Remove the lid on the toilet tank and stop the flapper manually. The flapper is a rubber disc that measures 2 or 3 inches and is attached to the tank’s chain. Flush the toilet using one hand and close the flapper with the other.
This will prevent the tank from releasing too much water into the bowl. If the clog is removed, the toilet bowl shouldn’t fill with too high water.
What Size Snake is Needed for a Toilet?
A toilet snake is meant to clear a clog in the toilet situated deeper down the bowl. To get the best results, you need to ensure you choose an appropriate size.
Toilets typically need a snake between three and six feet long and between half an inch and ⅝ inches in diameter. The J-shape of these augers will allow you to feed them through the bowl.
How to Snake a Toilet With a Hanger
It’s not ideal because the wire could scratch the toilet bowl, but it works, especially if you’re in a pinch.
What You’ll Need
- Clothes hanger.
- Linesman pliers.
- Toilet plunger.
1. Bend the Hanger
Grab a coat hanger and use the pliers to cut off the hook. Unbend the hanger to form a straight rod. Using the pliers, bend one end of the hangers to create a hook that’s about one inch long.
2. Unclog the Toilet
You can scoop out as much water from the bowl as you can. It’s not essential; it just makes things less messy.
Gently push the hook into the toilet until you reach the clog, twist a little bit, and try to pull. If you manage to remove any waste, put it into the bucket to throw it away.
Once you break up the waste and remove at least part of it, you can proceed to use the plunger.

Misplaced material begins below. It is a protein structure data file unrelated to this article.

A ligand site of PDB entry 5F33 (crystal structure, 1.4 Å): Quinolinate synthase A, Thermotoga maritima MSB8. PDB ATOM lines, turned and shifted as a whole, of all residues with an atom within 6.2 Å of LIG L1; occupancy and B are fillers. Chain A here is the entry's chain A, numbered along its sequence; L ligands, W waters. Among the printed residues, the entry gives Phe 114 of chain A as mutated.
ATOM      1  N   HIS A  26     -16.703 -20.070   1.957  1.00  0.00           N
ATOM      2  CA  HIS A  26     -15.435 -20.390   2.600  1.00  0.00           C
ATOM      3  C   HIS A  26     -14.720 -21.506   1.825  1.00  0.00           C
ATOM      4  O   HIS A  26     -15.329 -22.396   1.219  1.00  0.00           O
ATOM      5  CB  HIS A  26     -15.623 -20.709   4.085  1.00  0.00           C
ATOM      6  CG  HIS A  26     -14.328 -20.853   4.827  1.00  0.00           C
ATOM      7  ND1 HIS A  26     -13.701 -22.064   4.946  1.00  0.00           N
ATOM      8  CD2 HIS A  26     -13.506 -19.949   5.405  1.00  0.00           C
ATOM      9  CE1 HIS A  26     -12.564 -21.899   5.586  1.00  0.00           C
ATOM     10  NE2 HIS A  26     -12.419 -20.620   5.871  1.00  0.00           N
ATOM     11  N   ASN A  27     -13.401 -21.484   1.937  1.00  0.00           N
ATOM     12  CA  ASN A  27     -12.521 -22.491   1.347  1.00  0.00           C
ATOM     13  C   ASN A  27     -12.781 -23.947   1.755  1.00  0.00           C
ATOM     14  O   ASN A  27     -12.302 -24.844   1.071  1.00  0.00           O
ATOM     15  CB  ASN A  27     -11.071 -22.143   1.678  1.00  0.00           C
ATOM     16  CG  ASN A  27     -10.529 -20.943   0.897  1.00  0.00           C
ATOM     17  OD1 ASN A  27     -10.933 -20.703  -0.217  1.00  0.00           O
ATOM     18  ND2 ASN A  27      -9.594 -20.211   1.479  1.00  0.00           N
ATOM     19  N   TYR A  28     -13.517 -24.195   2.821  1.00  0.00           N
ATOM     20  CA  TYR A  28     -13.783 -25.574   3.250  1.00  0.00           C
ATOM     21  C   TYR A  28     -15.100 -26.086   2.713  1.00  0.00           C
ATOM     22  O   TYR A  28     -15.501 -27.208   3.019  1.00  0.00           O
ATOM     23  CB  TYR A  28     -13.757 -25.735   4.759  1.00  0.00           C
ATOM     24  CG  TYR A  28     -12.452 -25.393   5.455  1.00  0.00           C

Place the plunger over the toilet bowl and rotate the handle as the plunger cup creates suction. Pump by holding the plunger handle straight down. It should be easy to feel the suction at this point.
When Should I Call a Plumber for a Clogged Toilet?
You should call a plumber if you tried unclogging the toilet as a DIY project but had no success. Call in a plumber if your toilet seems to end up clogged regularly. Professionals can see down the sewer line to check for potential causes that might need more advanced repairs.
Also consider calling a plumber if your toilet is gurgling or if you detect an odor that could be caused by a hidden leak. Never neglect these leaks because they can lead to damage around the bathroom and could also impact the structural integrity of your home.
Preventing a Clogged Toilet
If you constantly end up with a clogged toilet or you want to make sure this never happens, here are a few tips and best practices:
- Don’t use too much toilet paper at once because your toilet flush might not be able to handle it, and this could cause clogs.
- Close the toilet lid to prevent anything from falling inside the toilet bowl.
- Toilets are made only for special toilet paper. Avoid throwing anything else down the bowl (including wet paper towels).
- Be sure the tank is always properly filled with water to have a good volume every time you flush.
- Be on the lookout for hard water as this can cause build-up in the pipes.
Congratulations, you now know how to snake a toilet. However, constantly dealing with a clogged toilet could be a sign of a deeper problem. If that’s the case, contact professionals in your area to help identify the problem.